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Foundational supports for all people with disability

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The panel’s vision

We want there to be a connected system of support for all people with disability. This connected system should include accessible and inclusive mainstream services, foundational supports, support from a navigator and individual support funded through the NDIS. Foundational support is a new term we are introducing.

Foundational supports are foundational to a good life. They should improve and expand current programs and activities funded through the Information Linkages and Capacity Building (ILC) grants program.

Foundational supports will be general – for all people with disability, and targeted – for people with lower level support needs who are not eligible for the NDIS. Foundational supports should improve inclusion, increase social and economic participation and ensure all people with disability get support that meets their needs.

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What is the problem?

The NDIS was always intended for people with disability with the highest support needs. It was designed to sit within a broader support system so that Australians with disability who were not eligible for the NDIS could still get their needs met.

But we have heard that these services supports do not exist or are hard to find – leaving people without support. This results in poor outcomes for people with disability.

It is also putting pressure on the NDIS as more people try and get the help they need. This is unfair and has to change.

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What is the solution?

All governments must work together to make sure mainstream services are more accessible and inclusive. We also recommend that all governments invest more in foundational supports. Foundational supports should be available to all NDIS participants and people with disability aged under age 65 who are not eligible for the NDIS and their families. There should be two types of foundational supports:

  • General foundational supports would include programs and activities like information and advice, individual and family capacity building, peer support, self-advocacy, and disability employment supports.
  • Targeted foundational supports are supports available for people aged under 65 with disability who are not eligible for the NDIS. They should include home and community supports, such as shopping and cleaning or aids and equipment for people with less intensive support needs. There should be targeted supports for adults with a psychosocial disability to build their capacity, independence and daily living skills. There should also be early supports for families and children with emerging developmental concerns and transition supports to help young people prepare for employment and independent living. Targeted supports should be matched to people’s level of need.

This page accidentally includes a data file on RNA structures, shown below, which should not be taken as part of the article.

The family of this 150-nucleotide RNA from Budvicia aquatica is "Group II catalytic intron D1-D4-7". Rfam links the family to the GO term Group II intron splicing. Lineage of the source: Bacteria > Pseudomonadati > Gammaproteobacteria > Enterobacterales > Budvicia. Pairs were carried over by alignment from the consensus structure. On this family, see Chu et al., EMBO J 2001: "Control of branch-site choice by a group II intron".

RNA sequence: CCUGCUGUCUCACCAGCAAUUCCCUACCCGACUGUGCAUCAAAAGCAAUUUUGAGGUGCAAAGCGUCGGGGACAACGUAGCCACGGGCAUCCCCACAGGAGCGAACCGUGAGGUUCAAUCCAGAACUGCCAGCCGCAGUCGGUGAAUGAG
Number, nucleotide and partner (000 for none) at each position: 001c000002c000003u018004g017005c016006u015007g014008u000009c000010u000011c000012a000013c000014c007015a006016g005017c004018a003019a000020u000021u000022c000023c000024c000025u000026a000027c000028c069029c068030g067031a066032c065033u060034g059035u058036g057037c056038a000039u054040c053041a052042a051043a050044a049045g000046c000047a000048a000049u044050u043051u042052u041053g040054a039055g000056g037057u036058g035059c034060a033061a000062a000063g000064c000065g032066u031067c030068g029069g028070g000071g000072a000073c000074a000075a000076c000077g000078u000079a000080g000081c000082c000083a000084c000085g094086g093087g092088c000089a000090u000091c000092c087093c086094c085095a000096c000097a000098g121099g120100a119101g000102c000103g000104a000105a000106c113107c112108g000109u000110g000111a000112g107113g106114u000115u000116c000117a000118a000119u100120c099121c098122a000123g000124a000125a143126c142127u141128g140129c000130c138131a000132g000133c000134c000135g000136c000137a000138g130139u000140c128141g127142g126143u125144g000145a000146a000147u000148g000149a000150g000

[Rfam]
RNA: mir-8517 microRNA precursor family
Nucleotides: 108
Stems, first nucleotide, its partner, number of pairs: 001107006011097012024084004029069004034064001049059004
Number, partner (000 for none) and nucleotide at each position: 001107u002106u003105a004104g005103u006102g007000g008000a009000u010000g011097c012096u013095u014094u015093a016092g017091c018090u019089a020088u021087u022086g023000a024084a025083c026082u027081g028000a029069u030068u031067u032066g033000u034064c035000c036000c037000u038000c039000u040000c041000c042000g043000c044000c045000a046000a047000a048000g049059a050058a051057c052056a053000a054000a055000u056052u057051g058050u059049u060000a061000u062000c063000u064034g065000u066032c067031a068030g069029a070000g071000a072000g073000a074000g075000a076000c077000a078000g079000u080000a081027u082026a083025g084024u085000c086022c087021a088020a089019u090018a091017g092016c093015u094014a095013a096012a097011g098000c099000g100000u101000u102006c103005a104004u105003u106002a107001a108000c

Foundational supports should also be designed to meet the diverse needs of individuals and of particular community groups, including First Nations, Culturally and Linguistically Diverse, LGBTQI+SB and people with disability who live in rural or remote areas.

Foundational supports would replace the ILC grants program, so that it is reliable and available more widely. Foundational supports are essential supports for all people with disability. Governments should therefore measure and evaluate outcomes, and make changes so that activities and programs respond to changing needs and circumstances.

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Who will this benefit?

All people with disability and their families should have access to disability supports in their community. This will meet needs, improve inclusion and help to make the NDIS sustainable.

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What happens next?

We know you might be worried about what this will mean for you. We recommend that governments work together with people with disability, their families and their representative organisations to design a Foundational Supports Strategy to guide the introduction of foundational supports.

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Want more information?

Read the final NDIS review report and recommendations, NDIS Review Guide, NDIS Review fact sheets and FAQ.

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